If you are planning a trip to Edinburgh, one stop you will want to make is a day trip to Rosslyn Chapel. You might remember Rosslyn Chapel from The Da Vinci Code (book by Dan Brown, movie starring Tom Hanks).
This chapel is quite spectacular filled with magnificent stone work and hidden, encrypted designs. It is no wonder why many speculate that there is somehow a tie between the Knights Templar and Rosslyn Chapel.
Who are the Knights Templar & what is their connection to Freemasonry
The Knights Templar were originally monks who took up arms in 1118 A.D. in order to protect Christian pilgrims traveling from Jaffa (a port city in Israel) to Jerusalem.
According to legend, the Knights Templar discovered the greatest treasures of the world and were in charge of keeping them safe.
After being persecuted by the King Phillip IV of France in 1307, many of the surviving Knights Templar went into hiding and eventually taught stonemasons the Gothic building techniques (including sacred geometry) that they used. This eventually spawned into the foundations of Freemasonry.
Of course, all of this is speculation, but when visiting Rosslyn Chapel, it will make you wonder about the legitimacy.
Rosslyn Chapel and the Da Vinci Code Connection
While the theory of a connection between Rosslyn Chapel & the Knights Templar dates back before The Da Vinci Code by Dan Brown, the popular movie of the same name, really stirred interest in the chapel.
Those who followed the story told in the Trilogy of books began making trips to Rosslyn Chapel to see where part of the film Da Vinci Code was filmed and created a fervor of attention to this small Chapel outside of Edinburgh.
If you haven’t read the book or seen the movie, I suggest you do before you visit Rosslyn Chapel! It will make tour Rosslyn Chapel even more exciting!
Tom Hanks had this to say about his time filming in Rossyln Chapel,
Few locations in film are so delightful and few destinations live up to their billing, but Rosslyn Chapel was all one could imagine or hope for.
History of Rosslyn Chapel in Edinburgh
In 1446, William St. Claire (1st Earl of Caithness) came to Roslin with the plan to create the Collegiate Chapel of St. Matthew.
The purpose of the college was to observe the recitation of certain Christian prayers at fixed hours and also to celebrate Mass for all the departed faithful souls (most importantly, those of the Sinclair family).
Why is this important & what does it have to do with Knights Templar and Freemasonry?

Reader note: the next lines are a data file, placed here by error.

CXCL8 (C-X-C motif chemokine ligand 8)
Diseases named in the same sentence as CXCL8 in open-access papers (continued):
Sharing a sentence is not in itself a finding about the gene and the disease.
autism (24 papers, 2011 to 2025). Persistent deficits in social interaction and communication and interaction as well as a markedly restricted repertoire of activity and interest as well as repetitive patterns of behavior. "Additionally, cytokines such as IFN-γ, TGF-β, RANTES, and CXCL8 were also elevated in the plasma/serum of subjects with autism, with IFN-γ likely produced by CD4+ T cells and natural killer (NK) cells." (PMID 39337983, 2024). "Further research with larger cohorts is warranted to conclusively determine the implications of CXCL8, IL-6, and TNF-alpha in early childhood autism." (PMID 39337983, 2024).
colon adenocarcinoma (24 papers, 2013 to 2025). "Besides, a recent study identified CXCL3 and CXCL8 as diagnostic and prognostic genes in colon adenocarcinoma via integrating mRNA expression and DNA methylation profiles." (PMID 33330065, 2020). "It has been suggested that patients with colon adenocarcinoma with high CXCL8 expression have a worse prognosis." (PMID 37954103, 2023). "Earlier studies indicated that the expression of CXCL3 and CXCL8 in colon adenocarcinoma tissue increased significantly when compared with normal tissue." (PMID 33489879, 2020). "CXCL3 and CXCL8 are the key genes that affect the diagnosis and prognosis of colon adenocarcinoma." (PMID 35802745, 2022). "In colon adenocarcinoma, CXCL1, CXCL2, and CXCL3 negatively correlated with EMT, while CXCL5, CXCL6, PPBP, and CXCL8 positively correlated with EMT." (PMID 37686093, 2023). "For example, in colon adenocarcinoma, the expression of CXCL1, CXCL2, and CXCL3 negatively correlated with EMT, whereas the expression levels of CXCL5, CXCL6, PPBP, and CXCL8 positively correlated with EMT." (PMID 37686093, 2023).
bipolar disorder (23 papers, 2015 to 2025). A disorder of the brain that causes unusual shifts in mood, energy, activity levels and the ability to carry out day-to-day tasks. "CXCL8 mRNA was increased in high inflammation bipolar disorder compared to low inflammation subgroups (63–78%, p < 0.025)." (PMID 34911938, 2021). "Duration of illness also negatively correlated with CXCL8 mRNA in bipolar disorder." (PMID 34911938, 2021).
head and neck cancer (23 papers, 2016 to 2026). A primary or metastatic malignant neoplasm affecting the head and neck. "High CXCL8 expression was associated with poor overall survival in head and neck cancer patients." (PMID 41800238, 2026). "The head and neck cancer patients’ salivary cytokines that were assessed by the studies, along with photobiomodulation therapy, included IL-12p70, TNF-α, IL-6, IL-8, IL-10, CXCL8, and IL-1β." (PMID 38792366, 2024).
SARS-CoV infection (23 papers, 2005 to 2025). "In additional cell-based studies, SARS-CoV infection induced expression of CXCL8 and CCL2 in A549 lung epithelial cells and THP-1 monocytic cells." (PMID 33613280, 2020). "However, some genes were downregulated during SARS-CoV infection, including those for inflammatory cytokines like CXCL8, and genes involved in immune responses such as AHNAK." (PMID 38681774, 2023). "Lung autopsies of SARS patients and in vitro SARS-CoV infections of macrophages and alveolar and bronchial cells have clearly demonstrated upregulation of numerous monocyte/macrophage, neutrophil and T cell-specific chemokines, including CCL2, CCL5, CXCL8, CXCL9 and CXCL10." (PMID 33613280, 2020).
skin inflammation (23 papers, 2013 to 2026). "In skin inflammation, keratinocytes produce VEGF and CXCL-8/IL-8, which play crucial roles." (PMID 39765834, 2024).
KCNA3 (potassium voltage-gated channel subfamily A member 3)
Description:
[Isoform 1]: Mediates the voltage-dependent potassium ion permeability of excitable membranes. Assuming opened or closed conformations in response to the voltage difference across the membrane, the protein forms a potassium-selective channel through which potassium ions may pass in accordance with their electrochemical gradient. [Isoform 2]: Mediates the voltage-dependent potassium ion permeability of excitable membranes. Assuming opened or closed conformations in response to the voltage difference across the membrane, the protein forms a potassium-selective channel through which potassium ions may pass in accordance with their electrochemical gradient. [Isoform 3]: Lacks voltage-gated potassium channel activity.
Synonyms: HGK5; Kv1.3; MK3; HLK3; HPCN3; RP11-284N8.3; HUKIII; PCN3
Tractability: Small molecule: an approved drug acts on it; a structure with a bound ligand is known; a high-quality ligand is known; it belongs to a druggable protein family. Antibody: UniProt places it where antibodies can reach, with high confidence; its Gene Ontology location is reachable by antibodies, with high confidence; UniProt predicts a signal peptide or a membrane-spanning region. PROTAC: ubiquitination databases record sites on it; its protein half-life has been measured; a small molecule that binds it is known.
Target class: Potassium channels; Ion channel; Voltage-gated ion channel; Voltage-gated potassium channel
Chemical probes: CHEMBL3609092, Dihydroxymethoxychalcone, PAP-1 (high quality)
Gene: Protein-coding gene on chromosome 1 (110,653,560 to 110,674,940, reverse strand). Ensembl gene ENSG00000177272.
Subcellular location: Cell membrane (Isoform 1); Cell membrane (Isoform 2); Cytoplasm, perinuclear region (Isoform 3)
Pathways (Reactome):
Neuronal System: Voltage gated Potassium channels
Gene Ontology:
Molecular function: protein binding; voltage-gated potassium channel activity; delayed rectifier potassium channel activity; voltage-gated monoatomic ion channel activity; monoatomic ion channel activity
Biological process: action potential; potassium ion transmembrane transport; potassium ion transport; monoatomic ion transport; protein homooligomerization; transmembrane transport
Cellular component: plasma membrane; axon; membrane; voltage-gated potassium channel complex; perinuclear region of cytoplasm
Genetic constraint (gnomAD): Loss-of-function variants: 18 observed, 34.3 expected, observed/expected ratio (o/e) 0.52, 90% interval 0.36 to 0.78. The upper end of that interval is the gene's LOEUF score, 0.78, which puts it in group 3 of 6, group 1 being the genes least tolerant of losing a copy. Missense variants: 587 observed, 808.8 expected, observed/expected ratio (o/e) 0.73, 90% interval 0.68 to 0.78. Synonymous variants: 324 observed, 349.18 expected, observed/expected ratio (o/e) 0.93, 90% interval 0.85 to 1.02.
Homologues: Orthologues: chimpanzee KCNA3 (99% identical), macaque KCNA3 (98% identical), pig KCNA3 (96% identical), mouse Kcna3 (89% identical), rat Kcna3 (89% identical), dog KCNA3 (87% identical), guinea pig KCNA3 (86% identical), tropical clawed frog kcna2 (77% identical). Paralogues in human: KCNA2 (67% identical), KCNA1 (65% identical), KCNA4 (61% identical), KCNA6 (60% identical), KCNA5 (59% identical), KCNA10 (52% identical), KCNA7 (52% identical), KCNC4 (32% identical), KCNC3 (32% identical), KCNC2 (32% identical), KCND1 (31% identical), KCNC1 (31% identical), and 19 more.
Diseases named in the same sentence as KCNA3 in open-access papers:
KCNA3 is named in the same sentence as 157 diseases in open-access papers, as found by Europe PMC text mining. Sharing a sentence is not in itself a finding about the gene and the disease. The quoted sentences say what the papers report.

William St. Claire was the first Grand Master of the Masonic Grand Lodge of Scotland.
Clearly there is some sort of tie between his faith, his work with Freemasonry and the Rosslyn Chapel.
Excavations show that St. Claire had intended for the chapel to have been in the shape of a cross, but unfortunately he died before the chapel was completed (around 1485).
By the time of the Scottish Reformation (1560) the Chapel was fully abandoned. Soon there after, it was left in ruin, overtaken by natural elements. Ceilings collapsed, green moss grew on the walls, and the entire building began to look run down.
It wasn’t until 1842, when the chapel was visited by Queen Victoria that it would be brought back to life. The Queen could see the beauty beyond the destruction and made it a priority to bring it back to its original glory.
By 1862, the chapel was once again in service, but this time under the jurisdiction of the Scottish Episcopal Church.
As time went on and the chapel was brought back to life, details of the masonry emerged and speculation grew on its history.
The unique intricate carvings and the stories of what lie beneath the chapel caused people to wonder if the Chapel had connections to the Free Masons or Knights Templar.
Unique Features of Rosslyn Chapel
While the outside of Rosslyn Chapel is beautiful, the interior has many unique features you will want to take time to admire.
The details are pretty intricate and were not placed there without purpose. St. Claire wanted to make sure that those who saw them paid attention to them.
There are no photographs of these features as photography is frowned upon inside Rosslyn Chapel so I am providing descriptions on what to take note of:
- There 110 “Green Men” who are found throughout the chapel. The men aren’t actually green in color, but have greenery surrounding (and sometimes engulfing them). They are thought to be Pagan symbols for rebirth and fertility.